COVID-19 Had No Impact on March Employment Numbers Coming In Below Expectations
Total nonfarm payroll employment rose by 431,000 in March, below analysts’ expectations and significantly lower than February’s 678,000, the Bureau of Labor Statistics (BLS) reported on April 1. Notable job gains continued in leisure and hospitality, professional and business services, retail trade and manufacturing.
Economists surveyed by The Wall Street Journal estimated that employers added 490,000 jobs in March.
The unemployment rate declined to 3.6%, from 3.8% in February, according to the BLS. Overall, job growth averaged 562,000 per month in the first quarter of 2022, the same as the average monthly gain for 2021. However, employment is down by 1.6 million, or 1% from its pre-pandemic level in February 2020, the BLS noted.
Jeanniey Walden, CMO of DailyPay, told GOBankingRates, “another first Friday of the month, another stellar jobs report. Employers across nearly every major industry added 431,000 jobs to their payrolls, pushing the unemployment rate down to 3.6%. The closely watched job participation rate edged up to 62.4%, within a single percent of the pre-pandemic level as more Americans came off the sidelines to join the hottest labor market since Woodstock.”
“It is no April Fools to say this is the first time in two years that COVID had little impact on the labor market, with even teleworking declining to 10%, down from 21% in the year-ago period and the lowest level since the BLS began collecting that data in 2020,” Walden said. “While the number of unemployed is now virtually the same as it was pre-pandemic, the jobs supply has soared with almost two jobs available for every unemployed American. For those that withdrew from the workforce because of COVID or stimulus, inflation is bringing them back. With average hourly earnings up 13 cents in March, it’s no wonder only 17% of workers say their pay has kept pace with inflation.
“Expect the pressure to grow for the Fed to become more hawkish in its interest rate hikes,” she warned.
Job growth continued in professional and business services, which added 102,000 jobs, with notable gains in services to buildings and dwellings; accounting and bookkeeping services; management and technical consulting services; computer systems design and related services and scientific research and development services (+5,000).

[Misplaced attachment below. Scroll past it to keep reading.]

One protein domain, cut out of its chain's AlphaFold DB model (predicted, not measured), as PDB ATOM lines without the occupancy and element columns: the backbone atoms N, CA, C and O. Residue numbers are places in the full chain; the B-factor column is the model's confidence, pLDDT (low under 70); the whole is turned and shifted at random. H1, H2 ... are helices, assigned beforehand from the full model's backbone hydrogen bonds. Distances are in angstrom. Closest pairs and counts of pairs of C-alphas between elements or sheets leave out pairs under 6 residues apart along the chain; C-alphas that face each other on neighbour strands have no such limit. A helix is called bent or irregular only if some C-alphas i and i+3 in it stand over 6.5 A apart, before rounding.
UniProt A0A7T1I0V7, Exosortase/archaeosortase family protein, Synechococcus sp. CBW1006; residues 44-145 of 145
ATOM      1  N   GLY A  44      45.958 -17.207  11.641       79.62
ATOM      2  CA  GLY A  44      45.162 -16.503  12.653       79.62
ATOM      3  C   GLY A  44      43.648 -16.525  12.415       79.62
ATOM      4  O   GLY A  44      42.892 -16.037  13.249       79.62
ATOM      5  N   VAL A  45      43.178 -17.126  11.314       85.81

Additional sectors which saw growth in March include retail trade, manufacturing and social assistance.
Cody Harker, Senior Director of Insights & Strategy at recruitment marketing company Bayard Advertising, told GOBankingRates that despite job openings coming in below expectations, we’re optimistic to see what seems to be a standard regression from high job-seeker activity at the beginning of the year.
Harker added that he saw a 13.9% overall increase in click volume on job ads in March with significant interest in hourly sectors such as food service, retail, and customer service.
“Our hope is that increased top-line activity in March translates to a better jobs figure in April,” he said. “The Great Resignation/Reassessment is showing no signs of slowing down. While there is ample opportunity for those looking for a new job, many are concerned about high inflation rates and are looking for competitive or above-market salaries.”
He added that for attraction and retention purposes, in addition to perks, companies should also invest in cultural development and enhancement of employees’ workplace experiences.
“Workers understand the current state of employment, and they’re exercising their influence to drive better work conditions,” he said.
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